Trio of Artists Featured in New Harcum Gallery Exhibit

'RE:trace' Explores How Memories Are Extracted from Collected Scraps and Mementos

October 27, 2011

Collage features works, from the left, by Eileen Woods, Paula Nees and Barbara Vogel.

Collage features works, from the left, by Eileen Woods, Paula Nees and Barbara Vogel.

The works of three Columbus artists are being featured in Wilmington College’s Harcum Art Gallery Nov 2 through Dec. 9 in an exhibit titled “RE:trace.”

An opening reception honoring artists Eileen Woods, Paula Nees and Barbara Vogel was held Nov. 2. Normal gallery hours are weekdays from 9 a.m. to 5 p.m. and by special appointment arranged by Hal Shunk, professor of art and curator of the venue.

We often cling to remnants and mementos from our past — bits and pieces that hold no value to anyone else. These scraps stir specific memories and, by viewing or holding them, we spin back in time, recalling a face, texture or scent that is special only to us.

“RE:trace” will explore how memories are extracted from collected scraps and mementos. The constructions and tableaus in this exhibition are designed to retrace the past — real or imagined.
Imagery based upon recollections is sparked by each artist’s possessions consisting of linens, photographs, pieces of fabric and other bits of history.

Each artist holds a Master of Fine Arts degree. Woods and Vogel earned theirs from The Ohio State University while Nees received hers from the University of California.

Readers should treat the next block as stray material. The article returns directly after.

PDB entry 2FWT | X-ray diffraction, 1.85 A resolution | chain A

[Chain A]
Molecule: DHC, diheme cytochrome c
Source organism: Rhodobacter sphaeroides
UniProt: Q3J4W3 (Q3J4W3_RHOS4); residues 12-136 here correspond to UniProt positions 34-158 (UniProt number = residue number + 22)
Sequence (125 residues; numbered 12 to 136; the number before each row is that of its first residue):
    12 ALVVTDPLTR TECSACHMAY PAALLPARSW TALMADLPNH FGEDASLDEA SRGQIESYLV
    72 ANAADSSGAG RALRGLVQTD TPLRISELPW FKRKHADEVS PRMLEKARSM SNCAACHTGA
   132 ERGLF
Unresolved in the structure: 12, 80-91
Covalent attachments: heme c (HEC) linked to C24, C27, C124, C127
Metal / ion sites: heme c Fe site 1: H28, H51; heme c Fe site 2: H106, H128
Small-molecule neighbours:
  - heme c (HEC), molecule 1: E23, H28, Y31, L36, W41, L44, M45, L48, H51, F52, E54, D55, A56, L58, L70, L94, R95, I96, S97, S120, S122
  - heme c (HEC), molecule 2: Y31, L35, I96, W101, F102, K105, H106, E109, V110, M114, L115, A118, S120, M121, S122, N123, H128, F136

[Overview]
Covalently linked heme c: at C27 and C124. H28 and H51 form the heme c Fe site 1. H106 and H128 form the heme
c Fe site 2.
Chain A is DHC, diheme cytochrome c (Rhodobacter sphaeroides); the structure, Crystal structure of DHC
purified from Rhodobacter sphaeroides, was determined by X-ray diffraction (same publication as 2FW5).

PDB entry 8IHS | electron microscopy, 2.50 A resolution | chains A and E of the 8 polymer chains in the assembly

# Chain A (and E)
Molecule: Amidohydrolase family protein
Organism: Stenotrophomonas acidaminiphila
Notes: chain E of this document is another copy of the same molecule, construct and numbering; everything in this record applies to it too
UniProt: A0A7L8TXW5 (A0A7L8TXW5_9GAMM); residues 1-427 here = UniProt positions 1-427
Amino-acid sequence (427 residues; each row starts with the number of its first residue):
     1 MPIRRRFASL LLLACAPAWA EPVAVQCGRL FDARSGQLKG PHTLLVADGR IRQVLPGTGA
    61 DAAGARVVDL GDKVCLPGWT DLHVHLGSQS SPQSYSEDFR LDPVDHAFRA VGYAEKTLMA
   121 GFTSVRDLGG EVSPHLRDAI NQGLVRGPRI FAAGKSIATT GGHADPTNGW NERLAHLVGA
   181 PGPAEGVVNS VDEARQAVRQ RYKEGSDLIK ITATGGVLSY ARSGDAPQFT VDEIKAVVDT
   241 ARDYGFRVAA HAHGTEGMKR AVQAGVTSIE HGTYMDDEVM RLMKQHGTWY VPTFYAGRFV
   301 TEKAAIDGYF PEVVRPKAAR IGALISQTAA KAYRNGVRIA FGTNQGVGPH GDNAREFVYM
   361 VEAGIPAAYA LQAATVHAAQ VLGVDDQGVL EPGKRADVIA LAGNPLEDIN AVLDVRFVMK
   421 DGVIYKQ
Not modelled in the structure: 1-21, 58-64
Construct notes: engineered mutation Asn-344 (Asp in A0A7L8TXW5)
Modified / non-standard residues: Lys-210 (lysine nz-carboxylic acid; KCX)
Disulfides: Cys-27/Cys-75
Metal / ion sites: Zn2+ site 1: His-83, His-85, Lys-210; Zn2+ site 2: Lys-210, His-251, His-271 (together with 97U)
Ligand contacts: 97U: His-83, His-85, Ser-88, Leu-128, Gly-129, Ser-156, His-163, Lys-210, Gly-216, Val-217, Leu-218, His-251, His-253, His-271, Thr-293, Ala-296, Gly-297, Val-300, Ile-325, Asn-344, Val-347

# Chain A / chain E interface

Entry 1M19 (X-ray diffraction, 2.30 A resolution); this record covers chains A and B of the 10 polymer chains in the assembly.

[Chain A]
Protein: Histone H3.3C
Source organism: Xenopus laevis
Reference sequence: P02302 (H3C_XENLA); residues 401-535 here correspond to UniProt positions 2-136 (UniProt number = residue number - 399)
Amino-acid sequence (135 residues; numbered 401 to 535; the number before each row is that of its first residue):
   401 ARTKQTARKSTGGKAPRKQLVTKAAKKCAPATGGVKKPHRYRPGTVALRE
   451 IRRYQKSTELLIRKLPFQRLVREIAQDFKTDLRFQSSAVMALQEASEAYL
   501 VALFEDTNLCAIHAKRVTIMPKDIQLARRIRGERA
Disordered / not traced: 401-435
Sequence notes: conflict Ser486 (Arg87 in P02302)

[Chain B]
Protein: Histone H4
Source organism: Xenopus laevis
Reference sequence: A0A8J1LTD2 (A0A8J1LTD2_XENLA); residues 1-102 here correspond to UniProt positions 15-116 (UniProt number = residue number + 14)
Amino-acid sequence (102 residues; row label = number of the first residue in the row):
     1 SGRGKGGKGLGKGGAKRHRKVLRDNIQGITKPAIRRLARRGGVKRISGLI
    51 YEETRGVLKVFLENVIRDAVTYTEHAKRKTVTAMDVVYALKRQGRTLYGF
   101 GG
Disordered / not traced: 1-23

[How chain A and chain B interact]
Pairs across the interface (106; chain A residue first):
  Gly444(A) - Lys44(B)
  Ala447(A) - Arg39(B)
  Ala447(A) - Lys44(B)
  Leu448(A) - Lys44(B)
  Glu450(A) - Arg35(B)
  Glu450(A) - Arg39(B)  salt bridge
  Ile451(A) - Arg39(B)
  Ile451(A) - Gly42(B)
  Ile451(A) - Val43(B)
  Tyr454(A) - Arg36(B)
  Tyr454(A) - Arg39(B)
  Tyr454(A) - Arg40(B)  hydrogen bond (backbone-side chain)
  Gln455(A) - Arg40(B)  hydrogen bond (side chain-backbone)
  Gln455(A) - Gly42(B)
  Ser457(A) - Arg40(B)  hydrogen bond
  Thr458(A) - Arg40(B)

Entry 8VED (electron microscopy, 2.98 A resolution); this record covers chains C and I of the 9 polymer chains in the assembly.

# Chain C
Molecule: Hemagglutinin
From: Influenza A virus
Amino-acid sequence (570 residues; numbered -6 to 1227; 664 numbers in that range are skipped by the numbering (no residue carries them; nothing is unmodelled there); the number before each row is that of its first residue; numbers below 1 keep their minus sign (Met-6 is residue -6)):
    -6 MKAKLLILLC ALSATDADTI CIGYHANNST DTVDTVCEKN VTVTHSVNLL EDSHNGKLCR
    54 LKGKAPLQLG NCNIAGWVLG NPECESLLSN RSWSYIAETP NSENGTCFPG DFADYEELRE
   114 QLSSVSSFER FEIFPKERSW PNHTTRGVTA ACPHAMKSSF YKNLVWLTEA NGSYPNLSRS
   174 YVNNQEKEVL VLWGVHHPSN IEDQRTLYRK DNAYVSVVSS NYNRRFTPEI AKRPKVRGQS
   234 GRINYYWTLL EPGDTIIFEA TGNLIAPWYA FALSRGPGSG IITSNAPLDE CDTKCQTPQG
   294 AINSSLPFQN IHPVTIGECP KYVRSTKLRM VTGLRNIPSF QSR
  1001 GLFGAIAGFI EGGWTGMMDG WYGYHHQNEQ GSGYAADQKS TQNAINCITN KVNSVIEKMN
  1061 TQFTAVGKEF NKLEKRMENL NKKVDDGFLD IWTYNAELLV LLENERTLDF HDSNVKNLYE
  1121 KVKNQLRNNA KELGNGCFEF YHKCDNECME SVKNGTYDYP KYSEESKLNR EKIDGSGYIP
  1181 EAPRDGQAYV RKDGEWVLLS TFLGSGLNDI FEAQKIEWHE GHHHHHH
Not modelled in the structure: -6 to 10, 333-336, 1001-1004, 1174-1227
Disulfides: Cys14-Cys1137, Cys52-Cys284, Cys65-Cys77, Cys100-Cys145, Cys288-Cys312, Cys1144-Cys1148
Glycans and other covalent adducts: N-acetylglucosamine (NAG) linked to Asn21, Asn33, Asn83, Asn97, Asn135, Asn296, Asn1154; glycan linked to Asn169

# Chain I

Woods works from photographs of her childhood. She combines both traditional and non-traditional mediums to create a contemporary, yet nostalgic, glimpse of growing up in the 1950s, using wood, wood burning, fabric paint, collage, rust and embroidery.

“Each piece is a venture into the carnival midway of delightful childhood experiences,” she said.
Nees combines photographic evidence of her parents’ early life together, along with memories of surfaces, textiles and objects that reference the physical nature of the couple’s shared interests.

“These two people complemented each other like the colors red and green; opposite but enhancing the other’s qualities,” she explained, stressing that portraiture is not the focus of her works so much as the tactile memory of the things her parents revered and treasured.

Vogel will present encaustic collages titled “The House Series,” which features abstract houses collaged with family photographs and memorabilia. This work began when her parents moved into an assisted living facility and she had the task of sorting and purging items from their home.

“The homes feature my family at a younger, more vital point in life,” she said. “The passage of time and memories of youth are major themes weaving through the imagery.”